Public funding for billionaire’s stadiums unjust

Jack Rafferty, AME Comment

By Jack Rafferty, Assistant Managing Editor-Comment

In 2017 alone, metro Atlanta residents have seen the completion of two new professional sports stadiums, Mercedes-Benz Stadium and SunTrust Park.  These stadiums may seem like substantial upgrades over their predecessors, but when a cost-benefit analysis is used, they become very questionable developments.

The face-value upgrades to stadium infrastructure are, quite simply, nowhere near worth it. The Georgia Dome, former home of the Atlanta Falcons, was completed in 1992 at a cost of $214 million, all of which was covered by the state.

With the construction of Mercedes-Benz Stadium, the Falcons spent over $1.5 billion to move a couple hundred feet and add just under 4,000 seats, a retractable roof, and a more modern design.

These amenities are certainly remarkable, even if the roof has yet to reach its stated goal of opening in four minutes and will require more work.  Still, the cost to Georgia’s taxpayers for the stadium, originally projected at $200 million, has reportedly ballooned to nearly $600 million—a price tag extremely disproportional to its real world benefits.  The team’s biggest fans bore an even higher cost, paying up to $45,000 per seat to secure a “personal seat license.” A personal seat license extends the right to purchase tickets at an additional cost, while giving “ownership” to a seat.

On the opposite side of the spectrum, Atlanta could live with the loss of its downtown baseball stadium.  The Atlanta Braves requested around $200 million from the city for enhancements to their former home of Turner Field. Ultimately, though, the Braves announced in 2013 they would build a new stadium in Cobb County with $400 million in public funding.

The early returns on SunTrust Park are almost entirely negative.  From the beginning, the deal was a catastrophe for taxpayers.  Former Cobb County Commissioner Tim Lee secretly promised the Braves the $400 million in public money.  But wait, it gets worse: the Braves admitted the deal was made secretly to avoid public backlash; there was never a referendum before voters, and people in opposition to the plan were not permitted to speak in advance of county officials’ 5-0 vote in favor of the deal.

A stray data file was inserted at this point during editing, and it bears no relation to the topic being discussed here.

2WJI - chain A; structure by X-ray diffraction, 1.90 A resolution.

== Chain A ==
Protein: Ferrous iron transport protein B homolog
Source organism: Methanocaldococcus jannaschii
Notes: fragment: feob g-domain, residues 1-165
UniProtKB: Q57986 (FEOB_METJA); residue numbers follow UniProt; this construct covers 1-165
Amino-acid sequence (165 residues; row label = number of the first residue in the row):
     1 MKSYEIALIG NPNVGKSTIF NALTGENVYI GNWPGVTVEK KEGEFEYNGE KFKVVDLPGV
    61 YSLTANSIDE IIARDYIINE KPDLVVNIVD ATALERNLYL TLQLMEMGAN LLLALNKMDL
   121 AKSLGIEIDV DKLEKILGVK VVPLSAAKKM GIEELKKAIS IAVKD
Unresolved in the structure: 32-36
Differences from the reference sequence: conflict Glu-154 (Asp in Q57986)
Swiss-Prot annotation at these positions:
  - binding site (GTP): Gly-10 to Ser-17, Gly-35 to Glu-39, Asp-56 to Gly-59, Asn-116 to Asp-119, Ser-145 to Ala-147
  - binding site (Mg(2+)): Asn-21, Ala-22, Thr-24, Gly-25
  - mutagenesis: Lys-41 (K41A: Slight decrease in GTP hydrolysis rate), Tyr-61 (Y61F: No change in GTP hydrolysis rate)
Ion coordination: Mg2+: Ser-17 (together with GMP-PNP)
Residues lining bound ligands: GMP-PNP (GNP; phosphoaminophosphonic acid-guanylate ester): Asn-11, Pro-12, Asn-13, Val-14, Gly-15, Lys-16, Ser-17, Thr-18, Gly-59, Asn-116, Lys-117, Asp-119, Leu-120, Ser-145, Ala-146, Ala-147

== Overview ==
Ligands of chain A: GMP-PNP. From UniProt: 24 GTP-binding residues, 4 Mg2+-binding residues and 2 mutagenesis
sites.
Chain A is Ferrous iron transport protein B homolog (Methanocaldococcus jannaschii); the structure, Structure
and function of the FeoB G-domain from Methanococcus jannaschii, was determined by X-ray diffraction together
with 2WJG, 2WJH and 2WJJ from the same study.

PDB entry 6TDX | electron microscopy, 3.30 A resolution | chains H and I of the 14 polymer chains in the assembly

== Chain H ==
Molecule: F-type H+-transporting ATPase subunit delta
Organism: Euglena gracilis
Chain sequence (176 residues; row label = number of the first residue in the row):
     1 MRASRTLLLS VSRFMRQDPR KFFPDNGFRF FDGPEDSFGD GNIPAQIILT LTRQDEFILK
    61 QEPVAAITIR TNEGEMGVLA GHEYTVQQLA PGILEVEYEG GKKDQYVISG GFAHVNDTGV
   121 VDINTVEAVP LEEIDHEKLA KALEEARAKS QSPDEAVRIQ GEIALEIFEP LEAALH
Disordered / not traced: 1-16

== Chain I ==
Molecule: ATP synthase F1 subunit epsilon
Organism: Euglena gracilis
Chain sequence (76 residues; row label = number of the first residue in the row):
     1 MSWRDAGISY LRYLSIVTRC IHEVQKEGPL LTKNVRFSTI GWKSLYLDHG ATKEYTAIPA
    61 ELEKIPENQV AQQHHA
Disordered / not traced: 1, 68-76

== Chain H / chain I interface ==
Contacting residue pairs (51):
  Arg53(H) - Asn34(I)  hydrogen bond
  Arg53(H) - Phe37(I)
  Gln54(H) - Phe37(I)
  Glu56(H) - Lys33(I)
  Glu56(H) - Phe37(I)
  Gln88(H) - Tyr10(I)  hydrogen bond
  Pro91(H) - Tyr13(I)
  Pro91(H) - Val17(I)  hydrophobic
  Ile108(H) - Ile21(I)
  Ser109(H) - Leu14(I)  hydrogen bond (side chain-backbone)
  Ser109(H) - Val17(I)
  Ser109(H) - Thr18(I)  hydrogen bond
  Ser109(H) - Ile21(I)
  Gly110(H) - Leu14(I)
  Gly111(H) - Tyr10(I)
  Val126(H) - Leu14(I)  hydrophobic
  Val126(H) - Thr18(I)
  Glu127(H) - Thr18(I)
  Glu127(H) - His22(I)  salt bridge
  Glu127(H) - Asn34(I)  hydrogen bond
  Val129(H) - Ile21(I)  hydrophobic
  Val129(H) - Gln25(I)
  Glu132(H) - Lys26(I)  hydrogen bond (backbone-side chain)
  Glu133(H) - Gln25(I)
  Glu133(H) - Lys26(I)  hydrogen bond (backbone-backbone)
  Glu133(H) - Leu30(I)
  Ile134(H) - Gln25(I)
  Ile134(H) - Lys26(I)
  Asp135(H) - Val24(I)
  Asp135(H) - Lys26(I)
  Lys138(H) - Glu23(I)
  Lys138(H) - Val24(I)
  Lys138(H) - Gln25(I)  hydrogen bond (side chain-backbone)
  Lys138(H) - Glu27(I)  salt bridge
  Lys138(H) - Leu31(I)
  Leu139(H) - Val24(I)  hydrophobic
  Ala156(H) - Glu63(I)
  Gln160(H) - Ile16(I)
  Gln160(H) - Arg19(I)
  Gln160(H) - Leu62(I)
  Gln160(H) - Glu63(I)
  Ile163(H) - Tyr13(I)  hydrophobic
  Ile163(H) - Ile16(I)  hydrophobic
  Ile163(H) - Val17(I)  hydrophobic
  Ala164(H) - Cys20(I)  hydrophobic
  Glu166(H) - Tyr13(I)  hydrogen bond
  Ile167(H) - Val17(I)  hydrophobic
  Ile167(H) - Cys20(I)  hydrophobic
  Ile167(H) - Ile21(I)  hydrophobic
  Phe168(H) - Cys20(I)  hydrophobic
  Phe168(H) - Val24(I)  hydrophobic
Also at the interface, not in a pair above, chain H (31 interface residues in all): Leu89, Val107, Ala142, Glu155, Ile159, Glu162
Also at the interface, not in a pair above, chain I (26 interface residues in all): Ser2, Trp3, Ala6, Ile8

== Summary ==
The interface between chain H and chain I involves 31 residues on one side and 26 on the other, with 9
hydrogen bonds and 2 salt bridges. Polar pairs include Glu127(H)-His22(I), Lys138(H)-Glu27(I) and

To pay for the deal, Cobb cut the budget of its park system and raised taxes on property, hotels and rental cars. All of this led to a 2016 article by Vice Sports questioning if this could be “the worst stadium deal ever”—and that was over a year before its opening exposed the incredible extent to which I-75 and I-285 become gridlocked before and after games because of a lack of alternate routes and public transit. All in all, this deal was not only expensive and arguably completely unnecessary, it was wholly undemocratic.  

While not all public funding for stadiums turns out to be this disastrous, stadiums rarely provide any meaningful or tangible benefits to their communities.  Proponents of new stadiums throughout the U.S. argue public investment will stimulate economic growth and prosperity, directly benefitting taxpayers. There is only one problem with this argument: it never actually happens.

According to a Brookings Institution study called “Tax-Exempt Municipal Bonds and the Financing of Professional Sports Stadiums”, tax-exempt bonds for stadiums costed taxpayers throughout the U.S. over $3.7 billion between 2000 and 2014. The same study concluded that there is “almost no evidence that professional sports franchises and facilities have a measurable economic impact.”

With this considered, it may seem easy to say Atlanta did well to let the Braves go and should have never contributed so much to the construction of Mercedes-Benz Stadium.  However, this is a massive oversimplification of a very complex issue.  There is no universal rule that cities should follow in negotiations with professional sports teams, and there is certainly an argument to be made that public funding is sometimes a necessary evil.  

After all, if a city doesn’t offer public funding, it often is faced with the loss of its teams.  Any NFL fan in St. Louis, Oakland or San Diego who has faced — or is facing — this reality would surely be able to tell you how frustrating it is to lose a team.  In these cities, for all the taxpayers who want to keep costs as low as possible or pay for other projects, there are taxpayers willing to pay extra to keep their local team.  

In short, for a city with this predicament, there is no easy answer. If nothing is done, owners will continue to demand public funding for unnecessary projects, exploiting their cities and fans. It’s time to stop sitting idly by and start creating policy that prevents owners from forcing taxpayers to cough up their hard-earned money.

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